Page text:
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Staffing Stocks Trading Too High?

Staffing Stocks Trading Too High?

Despite tantalising signs of a recovery among European staffing firms such as Adecco and Randstad, analysts warn that they are trading at too high a price given the likelihood of persistent economic weakness.

Staffing companies, sensitive to economic conditions, are reflecting investor expectations of a V-shaped recovery on both sides of the Atlantic.

"Sector price-earnings are very high," said Keijser Capital analyst Herman Huizinga, who has a "sell" on Randstad, as well as for its smaller Dutch rival USG People. "Real economic growth in Europe is coming from exports ... but the United States will be in a long recession."

Adecco, the world's largest staffing firm, has recovered nearly two-thirds of its sharp 2008 sell-off and is now trading at 24 times projected 2009 earnings.

Dutch staffing company Randstad, Adecco's nearest rival, is trading at 26 times 2009 estimates, with the shares recovering all of their drop since early 2008, when the financial crisis triggered the global recession.

Historically, sector price-earnings have usually been at 15 for the recovery phase of the business cycle. Currently, the index as a whole trades at around 16.7.

"I have a feeling the onslaught is yet to come," Huizinga said.

Eight analysts tracking Randstad have a "hold", "sell" or "underperform" rating, compared with five with a "buy" or "outperform" rating, according to recommendations compiled by Reuters. The picture is the same for Adecco and USG People, both of which also have a high margin of analysts with bearish recommendations.

Euro zone unemployment, which reached a ten-year high of 9.4 percent in June, is expected to peak at 10.8 percent next year, according to the latest Reuters poll.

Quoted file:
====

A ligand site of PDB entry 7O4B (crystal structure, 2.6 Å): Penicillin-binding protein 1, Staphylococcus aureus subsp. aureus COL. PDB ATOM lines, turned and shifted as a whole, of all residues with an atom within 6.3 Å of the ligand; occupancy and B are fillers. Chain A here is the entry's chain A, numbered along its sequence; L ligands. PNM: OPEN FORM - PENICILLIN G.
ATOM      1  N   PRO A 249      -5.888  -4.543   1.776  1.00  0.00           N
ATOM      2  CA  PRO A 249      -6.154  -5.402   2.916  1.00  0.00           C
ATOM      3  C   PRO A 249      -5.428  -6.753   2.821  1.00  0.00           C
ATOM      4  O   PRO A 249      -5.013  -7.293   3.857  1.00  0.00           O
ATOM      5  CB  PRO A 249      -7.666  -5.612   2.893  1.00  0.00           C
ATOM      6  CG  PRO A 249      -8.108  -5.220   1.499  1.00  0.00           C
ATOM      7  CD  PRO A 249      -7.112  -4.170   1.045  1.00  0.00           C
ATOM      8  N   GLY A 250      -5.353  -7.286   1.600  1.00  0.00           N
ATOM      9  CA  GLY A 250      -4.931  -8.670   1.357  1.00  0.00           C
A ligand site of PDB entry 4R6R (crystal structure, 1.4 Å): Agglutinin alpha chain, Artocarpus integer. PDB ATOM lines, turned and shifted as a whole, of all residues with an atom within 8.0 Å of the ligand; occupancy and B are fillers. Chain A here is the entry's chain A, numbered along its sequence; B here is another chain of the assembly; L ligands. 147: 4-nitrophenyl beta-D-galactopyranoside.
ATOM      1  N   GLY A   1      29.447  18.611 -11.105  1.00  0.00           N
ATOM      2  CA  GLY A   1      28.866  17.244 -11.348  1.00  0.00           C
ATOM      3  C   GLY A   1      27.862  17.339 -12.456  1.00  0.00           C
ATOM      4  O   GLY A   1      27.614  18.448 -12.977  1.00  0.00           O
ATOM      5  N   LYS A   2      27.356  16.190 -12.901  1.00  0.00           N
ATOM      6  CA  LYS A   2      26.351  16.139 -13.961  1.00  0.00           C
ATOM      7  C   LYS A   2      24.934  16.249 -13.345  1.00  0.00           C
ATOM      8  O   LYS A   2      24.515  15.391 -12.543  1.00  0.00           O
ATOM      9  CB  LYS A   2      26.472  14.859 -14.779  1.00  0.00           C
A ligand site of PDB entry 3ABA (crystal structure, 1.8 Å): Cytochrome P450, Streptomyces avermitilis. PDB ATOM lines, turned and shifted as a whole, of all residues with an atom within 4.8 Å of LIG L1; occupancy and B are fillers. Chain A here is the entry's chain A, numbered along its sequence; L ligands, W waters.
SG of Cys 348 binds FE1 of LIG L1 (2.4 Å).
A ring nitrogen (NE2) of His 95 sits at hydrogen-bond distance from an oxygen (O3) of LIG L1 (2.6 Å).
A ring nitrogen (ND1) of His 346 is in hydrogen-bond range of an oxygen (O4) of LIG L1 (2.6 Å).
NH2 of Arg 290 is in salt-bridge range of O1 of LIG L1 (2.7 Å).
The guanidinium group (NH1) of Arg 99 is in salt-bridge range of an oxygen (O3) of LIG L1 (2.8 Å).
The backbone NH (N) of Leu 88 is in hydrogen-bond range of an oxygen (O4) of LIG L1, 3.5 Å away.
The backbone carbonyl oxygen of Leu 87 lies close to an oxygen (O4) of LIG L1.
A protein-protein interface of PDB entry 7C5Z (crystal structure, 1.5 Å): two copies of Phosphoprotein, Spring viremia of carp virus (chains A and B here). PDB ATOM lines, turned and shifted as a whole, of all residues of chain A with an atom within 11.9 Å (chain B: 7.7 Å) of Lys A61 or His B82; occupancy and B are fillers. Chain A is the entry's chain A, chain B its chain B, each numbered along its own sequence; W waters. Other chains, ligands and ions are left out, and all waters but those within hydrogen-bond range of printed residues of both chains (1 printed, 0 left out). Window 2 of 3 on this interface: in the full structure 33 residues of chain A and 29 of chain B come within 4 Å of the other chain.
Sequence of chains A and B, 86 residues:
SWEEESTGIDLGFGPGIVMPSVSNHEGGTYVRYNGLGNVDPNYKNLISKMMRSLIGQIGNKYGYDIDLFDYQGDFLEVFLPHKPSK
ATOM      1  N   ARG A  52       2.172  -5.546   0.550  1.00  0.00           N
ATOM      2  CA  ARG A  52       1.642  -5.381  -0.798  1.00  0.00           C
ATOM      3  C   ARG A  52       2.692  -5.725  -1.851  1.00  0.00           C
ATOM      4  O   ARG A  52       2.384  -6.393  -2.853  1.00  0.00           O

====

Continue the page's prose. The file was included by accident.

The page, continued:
The main issue is whether economies will recover sharply or see another dip.
"The big question is where is the trend going to be in the future," ING economist Charles Kalshoven said. "We cannot rule out the possibility of a W-shaped recovery, the risk is there."
The Monster Employment Index, a measure of job openings tracked by the online jobs website that is also watched closely by analysts, fell for the fifth straight month to 101 in July. A year earlier, it was at 167.

One reason for optimism in the staffing sector is an uptick in the index in France, The Netherlands and Britain against the backdrop of economic growth in Germany and France in the latest quarter. Monster's index for Germany, however, worsened in July.

Lars Weigl, global managing partner for performance improvement services at Ernst & Young, believes the recovery is likely to come in waves.
"My personal opinion is that we will see a recovery in demand, followed by a drop and then another upturn," Weigl said "A lot of the signals we are getting are positive, but I wouldn't rule out setbacks in certain industries, such as industrials, building infrastructure, construction and engineering."

One reason why expectations may be running high is the similarity to the last cycle bottom eight years ago when staffing companies began their recovery well before other signals pointed in the same direction.
"The moves have not been unusual. When we look back at the last peak of 2002 and the last trough of 2001, there was a 120 percent rise in Adecco stock. It is normal to see such sharp moves in the sector," said Sal. Oppenheim analyst Urs Diethelm.

Companies are also likely to employ more temporary workers in the mid-term than they did before the crisis as they aim to have more flexible cost structures in place, Kepler Capital Markets analyst Fabian Baumann said.
"There will structurally be higher demand as companies want a higher proportion of temporary workers compared to permanent staff," Baumann said.

"It is interesting that most European analysts have 'sell' ratings on the larger staffing stocks, like Adecco, Randstad and Michael Page but shares have continued to rise," Sal. Oppenheim's Diethelm said.


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